What is Vaishnavism?
Vaishnavism is one of the major traditions within the broader Vedic, or Hindu, spiritual culture. Unlike some Vedic traditions, Vaishnavas believe that the ultimate reality is personal. Thus, they understand that God is the Supreme all-attractive person. Vaishnavas worship Lord Vishnu, Lord Rama, and Lord Krishna as different manifestations of the same Supreme Lord or one supreme divinity, although the styles of worship and emphasis differ.
They acknowledge that all living beings are eternal persons, and that all lifes problems are rooted in the individual souls forgetfulness of his or her relationship with God. Vaishnavas teach that by chanting Gods names the soul can reawaken his original spiritual knowledge, live peacefully in this life and return to the spiritual realm, or Vaikuntha, the place of no anxiety, at the time of death.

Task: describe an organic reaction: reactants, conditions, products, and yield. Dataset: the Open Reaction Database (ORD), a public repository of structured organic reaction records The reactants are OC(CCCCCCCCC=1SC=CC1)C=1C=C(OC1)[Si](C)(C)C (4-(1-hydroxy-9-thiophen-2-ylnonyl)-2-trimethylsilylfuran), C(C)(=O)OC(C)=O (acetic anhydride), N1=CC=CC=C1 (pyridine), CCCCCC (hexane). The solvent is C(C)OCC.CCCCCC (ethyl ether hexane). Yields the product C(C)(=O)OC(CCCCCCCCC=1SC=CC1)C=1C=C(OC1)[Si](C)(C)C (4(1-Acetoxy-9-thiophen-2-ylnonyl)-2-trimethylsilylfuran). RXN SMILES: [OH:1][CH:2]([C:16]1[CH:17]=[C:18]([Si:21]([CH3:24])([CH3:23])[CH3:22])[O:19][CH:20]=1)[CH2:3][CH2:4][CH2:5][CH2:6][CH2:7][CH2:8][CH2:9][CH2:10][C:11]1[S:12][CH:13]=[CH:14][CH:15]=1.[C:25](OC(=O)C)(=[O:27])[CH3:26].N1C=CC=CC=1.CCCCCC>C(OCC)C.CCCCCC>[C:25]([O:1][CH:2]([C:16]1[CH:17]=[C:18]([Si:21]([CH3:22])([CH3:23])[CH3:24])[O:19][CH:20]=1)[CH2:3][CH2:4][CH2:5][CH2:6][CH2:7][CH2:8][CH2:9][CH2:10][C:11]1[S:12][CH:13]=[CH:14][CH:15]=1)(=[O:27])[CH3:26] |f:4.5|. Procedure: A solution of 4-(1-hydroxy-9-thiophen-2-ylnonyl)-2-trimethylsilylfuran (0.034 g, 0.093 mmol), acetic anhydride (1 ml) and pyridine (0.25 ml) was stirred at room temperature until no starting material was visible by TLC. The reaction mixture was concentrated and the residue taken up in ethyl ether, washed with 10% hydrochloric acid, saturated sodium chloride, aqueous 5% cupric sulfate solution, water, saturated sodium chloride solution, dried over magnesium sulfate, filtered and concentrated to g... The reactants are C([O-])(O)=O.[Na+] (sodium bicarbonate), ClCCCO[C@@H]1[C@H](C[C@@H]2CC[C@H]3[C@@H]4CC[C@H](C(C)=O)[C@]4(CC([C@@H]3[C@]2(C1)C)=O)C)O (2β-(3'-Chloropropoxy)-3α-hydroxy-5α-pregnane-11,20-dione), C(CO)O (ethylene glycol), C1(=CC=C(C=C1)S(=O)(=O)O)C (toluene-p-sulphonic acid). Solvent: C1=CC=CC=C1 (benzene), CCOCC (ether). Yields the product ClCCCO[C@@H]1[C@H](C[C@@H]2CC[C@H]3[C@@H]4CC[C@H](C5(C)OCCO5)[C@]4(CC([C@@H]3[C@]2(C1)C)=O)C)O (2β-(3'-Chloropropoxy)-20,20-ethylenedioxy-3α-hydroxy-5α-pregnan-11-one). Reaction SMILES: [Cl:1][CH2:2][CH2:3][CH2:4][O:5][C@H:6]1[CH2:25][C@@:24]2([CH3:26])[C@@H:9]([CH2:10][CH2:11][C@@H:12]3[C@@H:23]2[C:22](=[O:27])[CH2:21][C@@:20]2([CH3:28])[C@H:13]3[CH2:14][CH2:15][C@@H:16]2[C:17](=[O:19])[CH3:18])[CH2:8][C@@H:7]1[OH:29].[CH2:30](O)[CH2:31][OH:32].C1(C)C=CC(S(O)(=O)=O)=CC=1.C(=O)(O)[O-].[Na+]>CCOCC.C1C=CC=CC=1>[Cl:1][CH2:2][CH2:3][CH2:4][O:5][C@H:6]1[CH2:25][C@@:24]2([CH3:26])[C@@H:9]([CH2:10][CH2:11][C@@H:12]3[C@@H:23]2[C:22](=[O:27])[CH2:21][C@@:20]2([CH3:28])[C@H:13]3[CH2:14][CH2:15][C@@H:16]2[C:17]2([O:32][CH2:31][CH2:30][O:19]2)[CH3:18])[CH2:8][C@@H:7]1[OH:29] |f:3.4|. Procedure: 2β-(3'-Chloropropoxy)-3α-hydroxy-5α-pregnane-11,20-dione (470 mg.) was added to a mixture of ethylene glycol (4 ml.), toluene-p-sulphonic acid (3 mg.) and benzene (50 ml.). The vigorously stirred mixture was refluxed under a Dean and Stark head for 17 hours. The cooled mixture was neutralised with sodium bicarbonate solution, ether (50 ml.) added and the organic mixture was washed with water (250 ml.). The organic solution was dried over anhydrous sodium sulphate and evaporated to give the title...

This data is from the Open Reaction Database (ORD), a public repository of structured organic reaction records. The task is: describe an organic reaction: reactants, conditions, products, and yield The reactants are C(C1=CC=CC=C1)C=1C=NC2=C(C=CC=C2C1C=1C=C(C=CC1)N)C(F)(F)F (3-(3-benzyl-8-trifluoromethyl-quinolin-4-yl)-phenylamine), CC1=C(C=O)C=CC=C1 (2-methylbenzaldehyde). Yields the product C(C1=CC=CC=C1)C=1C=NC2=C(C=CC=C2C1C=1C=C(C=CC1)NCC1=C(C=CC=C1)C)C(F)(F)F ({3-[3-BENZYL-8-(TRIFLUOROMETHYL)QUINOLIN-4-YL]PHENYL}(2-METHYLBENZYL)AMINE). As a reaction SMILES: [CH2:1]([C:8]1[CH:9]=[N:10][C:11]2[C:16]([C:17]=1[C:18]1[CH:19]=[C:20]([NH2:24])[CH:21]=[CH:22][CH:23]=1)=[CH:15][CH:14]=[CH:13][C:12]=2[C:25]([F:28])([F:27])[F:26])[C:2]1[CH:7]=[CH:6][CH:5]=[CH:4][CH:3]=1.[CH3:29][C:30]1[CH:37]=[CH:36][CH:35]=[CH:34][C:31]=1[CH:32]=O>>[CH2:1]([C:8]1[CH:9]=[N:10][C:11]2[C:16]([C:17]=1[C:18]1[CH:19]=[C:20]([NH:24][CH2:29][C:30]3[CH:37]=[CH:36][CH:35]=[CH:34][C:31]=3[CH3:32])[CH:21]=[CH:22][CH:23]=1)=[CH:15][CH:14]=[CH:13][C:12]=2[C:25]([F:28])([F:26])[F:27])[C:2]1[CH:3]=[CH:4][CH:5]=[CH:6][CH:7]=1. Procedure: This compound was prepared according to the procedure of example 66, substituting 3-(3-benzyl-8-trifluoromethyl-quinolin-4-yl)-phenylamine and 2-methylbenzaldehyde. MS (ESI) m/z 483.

ISKCON is part of the Gaudiya, or Chaitanya Vaishnava, tradition, which hails from the eastern regions of India. Gaudiyas place special emphasis on the teachings of 16th Century saint and avatar, Sri Caitanya Mahaprabhu (1486-1534). Gaudiya Vaishnavism in turn gave rise to the International Society for Krishna Consciousness (ISKCON), which was founded by Srila Prabhupada in 1966. His organization, ISKCON, has increased the awareness and growth of Vaishnavism worldwide since the late 1960s. Today Vaishnava teachings have crossed all geographic borders and proven relevant in addressing humanity essential needs.